5 spoiler-free reasons why Get Out is the best horror movie of 2017

2017 has been an incredible year for horror. IT, Raw and Annabelle: Creation were all horrifically wonderful surprises but Jordan Peele effortlessly snared the horror movie of the year back in March with Get Out. In his directorial debut, Peele, the writer of abducted kitten comedy Keanu and one half of writing duo Key and Peele, crafted a perfect horror satire with knife-edge humour and genuinely chair-grabbing tension. The monster in this movie is racism and Peele isn’t afraid to talk about it.

If you’ve missed the (well-deserved) hype, Get Out is the story of a young black man visiting his white girlfriend’s family for the first time. While he expects a normal level of weird, there’s something just a little too off about the situation. Made for only $4.5 million, Get Out managed to gross more than $100 million in the US in its first 3 weeks of release, making it the fastest grossing Blumhouse movie of all time. Given that this is the production company churning out the mega money-spinning Insidious and Sinister franchises, this is no mean feat for a movie from a first time director. 

Here are the 5 reasons Get Out is the horror movie of the year. And, don’t worry, you’re going to find fewer spoilers here than in the trailer. If you haven’t seen the trailer and don’t want to know anything, maybe come back after you’ve seen it. 

1. Laughter is the best terrifying medicine

Jordan Peele understands comedy. He cut his writing teeth on making people laugh and this means he’s got a ridiculously keen eye for the absurd. Those situations that seem normal before you notice that the beats are a little off and things are getting slightly strange. While there’s clearer comedy relief in the shape of Chris’ wise-ass TSA worker friend Rod, played to perfection by Lil Rel Howery, the moments where Get Out truly shines are the little sections of darkness in its characters. Awkward comedy becoming something far, far more sinister. Sure, there’s humour in Rose’s family trying to act cool around Chris but the satire runs deeper as things take a serious turn for the dark and Peele isn’t afraid to twist expectations in the best way possible.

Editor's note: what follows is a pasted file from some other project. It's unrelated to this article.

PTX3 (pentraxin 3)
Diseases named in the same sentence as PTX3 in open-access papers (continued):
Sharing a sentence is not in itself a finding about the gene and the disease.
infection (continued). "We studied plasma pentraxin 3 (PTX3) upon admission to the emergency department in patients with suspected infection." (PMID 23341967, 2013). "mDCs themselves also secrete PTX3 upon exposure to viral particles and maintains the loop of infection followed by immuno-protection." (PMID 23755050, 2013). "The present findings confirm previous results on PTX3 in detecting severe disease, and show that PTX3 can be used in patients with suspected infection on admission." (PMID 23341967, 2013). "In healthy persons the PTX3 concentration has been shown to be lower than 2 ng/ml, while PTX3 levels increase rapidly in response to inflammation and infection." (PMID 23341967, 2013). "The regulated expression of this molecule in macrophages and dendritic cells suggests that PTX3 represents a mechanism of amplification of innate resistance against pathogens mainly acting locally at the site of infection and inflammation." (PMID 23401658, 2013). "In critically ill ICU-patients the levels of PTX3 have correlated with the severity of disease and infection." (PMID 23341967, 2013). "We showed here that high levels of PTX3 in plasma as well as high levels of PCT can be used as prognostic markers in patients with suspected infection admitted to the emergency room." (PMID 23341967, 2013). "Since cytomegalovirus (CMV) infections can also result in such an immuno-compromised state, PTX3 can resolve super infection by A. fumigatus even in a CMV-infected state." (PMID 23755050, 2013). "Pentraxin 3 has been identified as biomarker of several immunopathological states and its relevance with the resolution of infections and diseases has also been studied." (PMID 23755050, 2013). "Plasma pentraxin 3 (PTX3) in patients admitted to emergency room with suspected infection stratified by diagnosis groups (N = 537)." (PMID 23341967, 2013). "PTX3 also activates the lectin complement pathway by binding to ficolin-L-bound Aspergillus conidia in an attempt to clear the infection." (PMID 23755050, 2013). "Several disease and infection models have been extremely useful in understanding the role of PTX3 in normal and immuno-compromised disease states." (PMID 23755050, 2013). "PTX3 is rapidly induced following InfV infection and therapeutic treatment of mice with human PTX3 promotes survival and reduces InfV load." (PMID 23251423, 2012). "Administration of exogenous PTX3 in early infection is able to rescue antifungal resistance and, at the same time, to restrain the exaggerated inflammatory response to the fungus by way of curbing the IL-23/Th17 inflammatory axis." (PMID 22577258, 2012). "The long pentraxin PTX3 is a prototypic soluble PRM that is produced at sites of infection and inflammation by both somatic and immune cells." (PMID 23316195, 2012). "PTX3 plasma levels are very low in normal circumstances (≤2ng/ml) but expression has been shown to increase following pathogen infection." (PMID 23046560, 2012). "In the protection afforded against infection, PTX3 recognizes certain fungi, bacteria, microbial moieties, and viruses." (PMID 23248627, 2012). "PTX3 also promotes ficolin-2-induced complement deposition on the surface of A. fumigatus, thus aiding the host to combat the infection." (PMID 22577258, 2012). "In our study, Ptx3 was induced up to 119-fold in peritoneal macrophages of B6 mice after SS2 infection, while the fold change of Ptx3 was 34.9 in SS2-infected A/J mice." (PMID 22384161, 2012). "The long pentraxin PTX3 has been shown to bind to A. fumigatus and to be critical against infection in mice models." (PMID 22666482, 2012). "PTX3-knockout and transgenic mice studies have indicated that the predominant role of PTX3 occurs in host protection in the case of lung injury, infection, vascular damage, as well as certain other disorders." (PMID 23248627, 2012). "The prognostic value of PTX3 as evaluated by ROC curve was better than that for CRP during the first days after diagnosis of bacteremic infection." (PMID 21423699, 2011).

2. It’s a perfect combination of thrills and social commentary

Horror movies have always tackled the political themes of the day. Few genres can literally spear social commentary to the floor as deftly. George Romero’s zombie movies take an axe to the head of modern consumerism, Videodrome literally gives a television guts as it skewers the techlust of humanity, and The Invasion of the Body Snatchers is the ultimate celluloid representation of the terror and paranoia of the Cold War.  

Get Out is a product of our times but even Peele has discussed the fact that much has changed even since he started production. “It’s interesting because when I first wrote the film we were in this era, which I’ve been describing as the post-racial lie era in America. We had a black president and the whole conversation of race was kind of hushed up,” he said in an interview with Sci-Fi Now. 

“Now we live in a time when obviously racial tensions are very clear and present, and so I think the movie will be actually feel more welcome now. I think people are engaged with the topic, and I think the use of genre in this conversation will add some fun to the topic to be honest, a topic that’s not much fun at all, but I think that this is a film where you can escape from it all and focus on the genre and the popcorn and you can go yell at the screen but then you can also use it as a reference point in conversation.”